Peru, Peru. My heart’s lighthouse. — Steven Patrick Morrisey, Lyricist and Vocalist of the rock band The Smiths
Continued from the last post . . .
Play Soccer with a Local High School Team
We arrived by boat at our next stay in the town of Amantani. During our boat ride we were practicing common phrases of the local languages: Spanish, Quechua, and Aymara. So when we landed I was in perfect shape to massacre the local’s language (I won’t attempt it here in fear of insulting my readers!) 😛
Our crew of travellers were split up into groups to be taken care of by a local of the town. The “Mama” who was hosting me at her home was called Valentina. She was about in her 50s and a sweet lady. Her brother was “El Jefe” (“the chief”) of the village. So we followed our mamas to our temporary homes:
Once we got settled we were each given sewn “chullos” (i.e. touques) that were made by our mamas. Personally, I think the hats were used to distinguish the gringos from the locals 🙂
The activity of the day was to play soccer against the local high school team. I love sports! Any type of sports! But playing in thin mountain air proved more challenging than it sounds. I was gassed sooner than I thought! Thank God for subs! We played our best and ended up winning in overtime with 5-4! I think it helped that one of our guides was a former soccer goalie for his team when he was young!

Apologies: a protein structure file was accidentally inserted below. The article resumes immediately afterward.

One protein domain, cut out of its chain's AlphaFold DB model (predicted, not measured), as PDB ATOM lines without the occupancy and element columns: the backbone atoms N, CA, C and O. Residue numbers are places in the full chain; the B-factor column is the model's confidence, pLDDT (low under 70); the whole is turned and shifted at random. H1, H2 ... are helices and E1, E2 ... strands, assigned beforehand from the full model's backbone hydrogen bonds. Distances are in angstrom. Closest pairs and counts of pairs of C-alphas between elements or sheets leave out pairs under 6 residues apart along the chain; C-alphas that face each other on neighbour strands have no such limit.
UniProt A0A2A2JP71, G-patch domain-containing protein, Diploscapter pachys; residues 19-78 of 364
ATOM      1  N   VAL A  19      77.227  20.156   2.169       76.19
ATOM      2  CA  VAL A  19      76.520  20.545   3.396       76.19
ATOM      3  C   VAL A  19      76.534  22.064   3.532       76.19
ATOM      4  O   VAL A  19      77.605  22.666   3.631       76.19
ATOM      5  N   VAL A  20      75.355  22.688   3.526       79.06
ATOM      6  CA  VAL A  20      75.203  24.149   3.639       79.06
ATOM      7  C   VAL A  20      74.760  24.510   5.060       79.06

Party Like a Peruvian!
After our game (damn the air is thin here!) we were treated to a home cooked dinner with our respective mamas. I embraced to the opportunity of getting to know my host family over some local food . . . in another language. Practicing words in Aymara, Quechua, and Spanish was a fun experience, however, the experience may not have been fun for my host family as I massacared the language of their ancestors 😛
The town of Amantani has no street lamps. So the locals would use flashlights to see where they were going. I noticed that Mama Valentina had one of those flashlights with a crank that you turn for power. I found they never worked well and they made so much noise. Too bad there wasn’t a store around for her to buy a real flashlight.
Once dinner was done we got dressed in traditional Peruvian clothing and headed to centre of town to dance and party like Peruvians!
We held hands and danced in a constant moving circle. The faster the live band played the faster we moved in the circle. Fun times were had well into the night!
I had a chance to thank Mama Valentina at breakfast. Usually the gringos would return the chullo our hosts made for us. However, I wanted to keep mine. As a trade, I offered my headlamp with a fresh pack of batteries. Since the locals had to leave town to visit Puno for any tech I thought my headlamp was the perfect trade. Besides, that flashlight with a crank didn’t cut it in the pitch black of night. One new chullo for me and one new headlamp for a happy Peruvian lady!
We packed our bags and bid a warm “Tuppanchamiscama” to our hosts as we sailed off back to the mainland. But not before one last tour in our kayaks!
MOMENT OF ZEN: Breaking bread is one of the best ways to dispel cultural differences, and keep your mind open to new perspectives.
Peace, love, and adventure!